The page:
Salesforce1 Mobile Automation Testing Adventures – Putting It All Together!

49125506In Part 3, I showed how you can automate typical CRUD flows in any hybrid or native app built using the Salesforce1 Mobile SDK. As I mentioned earlier as well, it’s good to be able to create UI tests with literally point and click capabilities using Appium, but it’s a far fetched reality from achieving end to end automation testing.

So, let’s now solve the last and the most interesting part of the jigsaw puzzle and write some code to build our UI automation framework.


When you are creating any scripts, there’s a ‘Record’ button which actually captures all your actions – taps, keys entered, on focus, off focus, literally everything. If you look closely, you actually see what code it is generating for each action that you perform in the bottom window.

Screen Shot 2015-02-11 at 6.13.23 pm

Appium supports multiple languages for producing such test script code including

  • Java
  • Node
  • Perl
  • PHP
  • Ruby
  • Python
  • .NET

Since I’ve worked with Selenium earlier and used Java to create automation tests for web application, I decided to go the Java route. And giving credit where due, I followed this very informative tutorial to modify some provided examples to write my own scripts for Mobile SDK sample apps.

First things first

Like with Selenium, the first step is to create a RemoteWebDriver and specify various capabilities such as

  • Device – iPhone/ Android
  • UUID – To be set only in case of iPhone when using a real device
  • Bundle ID – Bundle id of your app

I do this in my setup method as shown below.

public void setUp() throws Exception {
System.setProperty("org.apache.commons.logging.Log", "org.apache.commons.logging.impl.Jdk14Logger");
// set up appium
DesiredCapabilities capabilities = new DesiredCapabilities();
capabilities.setCapability("deviceName", "iPhone Simulator");

Specify App Location

Next up, Appium needs what application and from where it needs to load. This is done as follows.

 File appDir,app;

//Specify directory
 appDir = new File( "/Users/gaurav/Desktop/AppFiles");

//Specify name of app file in that directory
 app = new File(appDir,"");

//Set app absolute path
capabilities.setCapability("app", app.getAbsolutePath());

// Load remote driver with server address and capabilites
 driver = new RemoteWebDriver(new URL(""), capabilities);

// Get a session id
 sessionId = ((RemoteWebDriver) driver).getSessionId().toString();
 driver.manage().timeouts().implicitlyWait(120, TimeUnit.SECONDS);

Now the real thing!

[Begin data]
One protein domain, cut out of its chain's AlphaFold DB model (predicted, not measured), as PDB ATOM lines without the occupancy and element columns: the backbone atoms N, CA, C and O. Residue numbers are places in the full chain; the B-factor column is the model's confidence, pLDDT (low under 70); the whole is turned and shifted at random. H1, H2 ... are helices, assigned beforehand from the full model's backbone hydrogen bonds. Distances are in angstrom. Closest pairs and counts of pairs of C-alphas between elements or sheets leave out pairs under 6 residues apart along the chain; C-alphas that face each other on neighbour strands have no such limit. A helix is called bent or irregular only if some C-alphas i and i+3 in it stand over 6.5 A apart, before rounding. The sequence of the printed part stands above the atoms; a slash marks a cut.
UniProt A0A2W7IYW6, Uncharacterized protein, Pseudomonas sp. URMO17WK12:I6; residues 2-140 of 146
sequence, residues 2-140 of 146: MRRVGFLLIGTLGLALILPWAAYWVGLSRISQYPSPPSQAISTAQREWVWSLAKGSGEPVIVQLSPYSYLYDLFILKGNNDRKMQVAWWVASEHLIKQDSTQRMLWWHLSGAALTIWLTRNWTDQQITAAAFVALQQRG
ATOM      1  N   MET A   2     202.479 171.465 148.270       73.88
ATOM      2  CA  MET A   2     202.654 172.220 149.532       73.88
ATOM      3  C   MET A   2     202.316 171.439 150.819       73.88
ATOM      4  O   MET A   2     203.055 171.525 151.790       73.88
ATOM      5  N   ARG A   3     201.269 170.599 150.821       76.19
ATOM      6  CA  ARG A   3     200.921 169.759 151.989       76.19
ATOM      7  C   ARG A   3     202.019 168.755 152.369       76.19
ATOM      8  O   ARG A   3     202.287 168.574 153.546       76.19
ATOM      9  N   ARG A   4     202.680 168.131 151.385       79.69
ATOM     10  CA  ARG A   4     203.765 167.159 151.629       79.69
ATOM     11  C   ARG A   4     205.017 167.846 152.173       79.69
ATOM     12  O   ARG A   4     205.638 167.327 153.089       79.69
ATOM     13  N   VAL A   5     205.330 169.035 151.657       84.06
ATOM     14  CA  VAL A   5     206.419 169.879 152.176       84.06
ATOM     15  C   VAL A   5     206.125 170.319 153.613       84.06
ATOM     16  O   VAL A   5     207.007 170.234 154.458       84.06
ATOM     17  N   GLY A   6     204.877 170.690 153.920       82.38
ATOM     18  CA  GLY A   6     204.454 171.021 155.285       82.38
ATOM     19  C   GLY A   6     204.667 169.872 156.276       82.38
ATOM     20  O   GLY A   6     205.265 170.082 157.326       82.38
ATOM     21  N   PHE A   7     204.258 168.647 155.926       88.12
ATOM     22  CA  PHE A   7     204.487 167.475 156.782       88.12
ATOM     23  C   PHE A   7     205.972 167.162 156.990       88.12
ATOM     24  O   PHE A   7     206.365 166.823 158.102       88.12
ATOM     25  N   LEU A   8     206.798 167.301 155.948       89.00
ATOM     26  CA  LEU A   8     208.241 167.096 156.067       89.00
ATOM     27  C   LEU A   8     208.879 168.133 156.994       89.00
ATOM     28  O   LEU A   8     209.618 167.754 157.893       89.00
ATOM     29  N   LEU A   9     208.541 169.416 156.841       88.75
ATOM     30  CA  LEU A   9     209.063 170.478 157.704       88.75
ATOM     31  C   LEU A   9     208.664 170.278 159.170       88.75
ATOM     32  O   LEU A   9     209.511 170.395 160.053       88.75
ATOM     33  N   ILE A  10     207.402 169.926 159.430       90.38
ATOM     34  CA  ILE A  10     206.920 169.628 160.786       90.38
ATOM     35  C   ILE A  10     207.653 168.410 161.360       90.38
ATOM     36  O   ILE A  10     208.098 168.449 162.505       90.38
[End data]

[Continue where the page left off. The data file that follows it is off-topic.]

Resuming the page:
Once the remote driver session has been established, the real magic begins. And to be honest, I found this part to be the most amazing. Each action that you perform on the Appium Inspector equates to one click() or sendKeys() call.

try {

// Find the username field in oAuth webview

// Enter the username value in oAuth webview
// Find the password field in oAuth webview

//Enter the password field in the oAuth webview

// Find the Login button and click it
driver.findElement("Log in to Salesforce")).click();

// Find the allow button on permissions screen and click it
driver.findElement(" Allow ")).click();
// We're now on our app home page, let's create a new account

// Find the account name field and get focus

// Enter the account name

//Find the Industry field and get focus

//Enter the industry value

//Find the phone field and get focus

// Enter the pone number

// We're done, find 'Save' button and click it
// All done

There you have it – while manually testing each such operation is a pain in the a**, you can record scripts for such key flows, put them into a Maven project and run it as part of your continous integration cycle, thereby helping achieve end to end automation.

If you’ve followed the earlier tutorials closely, hopefully it all makes sense!


While having such tests reduce manual testing efforts, I want to stress on a few things here

  • Appium can test across multiple devices with varying screen sizes/ resolutions, but it can’t really catch any “User Experience” issues which can best be judged by the human eye.
  • I’ve found the framework flaky at times. The Inspector would crash sometimes and often, the Inspector window won’t refresh itself manually. The framework is still maturing so I believe that’s kind of expected.

I created scripts for the following sample apps that are bundled with Salesforce1 Mobile SDK

  • AccountEditor (iOS hybrid)
  • ContactExplorer (iOS hybrid)
  • FileExplorer (iOS Native)
  • RestAPIExplorer (iOS Native)

The scripts are available on my Github repo. If you face any issues understand or running the scripts, drop me a line.


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